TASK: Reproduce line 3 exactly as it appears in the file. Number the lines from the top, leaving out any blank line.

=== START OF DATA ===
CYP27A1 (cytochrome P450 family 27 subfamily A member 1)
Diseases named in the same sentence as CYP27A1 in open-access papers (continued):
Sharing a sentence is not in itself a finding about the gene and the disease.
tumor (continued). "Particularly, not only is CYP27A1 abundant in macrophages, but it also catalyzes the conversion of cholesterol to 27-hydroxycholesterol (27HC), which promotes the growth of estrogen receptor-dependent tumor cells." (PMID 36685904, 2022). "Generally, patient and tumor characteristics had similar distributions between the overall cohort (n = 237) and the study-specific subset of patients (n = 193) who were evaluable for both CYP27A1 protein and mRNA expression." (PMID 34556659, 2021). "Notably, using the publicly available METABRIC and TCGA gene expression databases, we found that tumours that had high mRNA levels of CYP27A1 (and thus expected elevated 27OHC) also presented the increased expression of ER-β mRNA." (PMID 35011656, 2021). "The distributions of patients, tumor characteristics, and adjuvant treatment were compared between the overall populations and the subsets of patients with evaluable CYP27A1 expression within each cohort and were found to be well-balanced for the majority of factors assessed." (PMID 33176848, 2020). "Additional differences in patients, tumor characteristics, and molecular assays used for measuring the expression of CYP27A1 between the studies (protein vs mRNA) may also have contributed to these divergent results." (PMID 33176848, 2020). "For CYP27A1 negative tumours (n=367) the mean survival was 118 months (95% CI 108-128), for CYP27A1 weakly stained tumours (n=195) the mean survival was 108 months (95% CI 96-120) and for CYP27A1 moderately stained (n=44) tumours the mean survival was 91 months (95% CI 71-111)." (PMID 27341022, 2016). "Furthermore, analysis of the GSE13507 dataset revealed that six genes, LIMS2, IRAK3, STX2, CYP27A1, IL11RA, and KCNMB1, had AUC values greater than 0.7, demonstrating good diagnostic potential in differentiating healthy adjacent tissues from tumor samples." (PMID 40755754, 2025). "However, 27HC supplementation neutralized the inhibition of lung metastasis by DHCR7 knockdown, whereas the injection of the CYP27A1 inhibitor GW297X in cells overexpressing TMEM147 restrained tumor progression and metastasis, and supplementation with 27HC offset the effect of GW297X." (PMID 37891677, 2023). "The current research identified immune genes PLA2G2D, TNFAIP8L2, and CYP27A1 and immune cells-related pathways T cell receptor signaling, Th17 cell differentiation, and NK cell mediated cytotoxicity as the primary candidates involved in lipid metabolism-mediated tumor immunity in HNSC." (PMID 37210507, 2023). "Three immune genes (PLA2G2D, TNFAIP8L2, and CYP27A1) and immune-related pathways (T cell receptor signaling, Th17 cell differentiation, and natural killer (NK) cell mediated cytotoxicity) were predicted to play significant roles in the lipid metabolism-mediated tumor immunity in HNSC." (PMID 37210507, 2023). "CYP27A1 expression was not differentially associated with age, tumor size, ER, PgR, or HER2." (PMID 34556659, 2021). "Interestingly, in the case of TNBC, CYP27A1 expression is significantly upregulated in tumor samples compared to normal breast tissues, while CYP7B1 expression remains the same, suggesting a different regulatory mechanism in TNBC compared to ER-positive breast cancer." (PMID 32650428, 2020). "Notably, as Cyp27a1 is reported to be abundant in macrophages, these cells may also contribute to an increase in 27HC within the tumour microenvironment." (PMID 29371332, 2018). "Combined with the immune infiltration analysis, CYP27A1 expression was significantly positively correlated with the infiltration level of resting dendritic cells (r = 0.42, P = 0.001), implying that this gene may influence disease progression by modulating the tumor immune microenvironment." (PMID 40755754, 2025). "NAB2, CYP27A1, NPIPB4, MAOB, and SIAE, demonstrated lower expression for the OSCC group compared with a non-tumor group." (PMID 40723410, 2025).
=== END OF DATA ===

Sharing a sentence is not in itself a finding about the gene and the disease.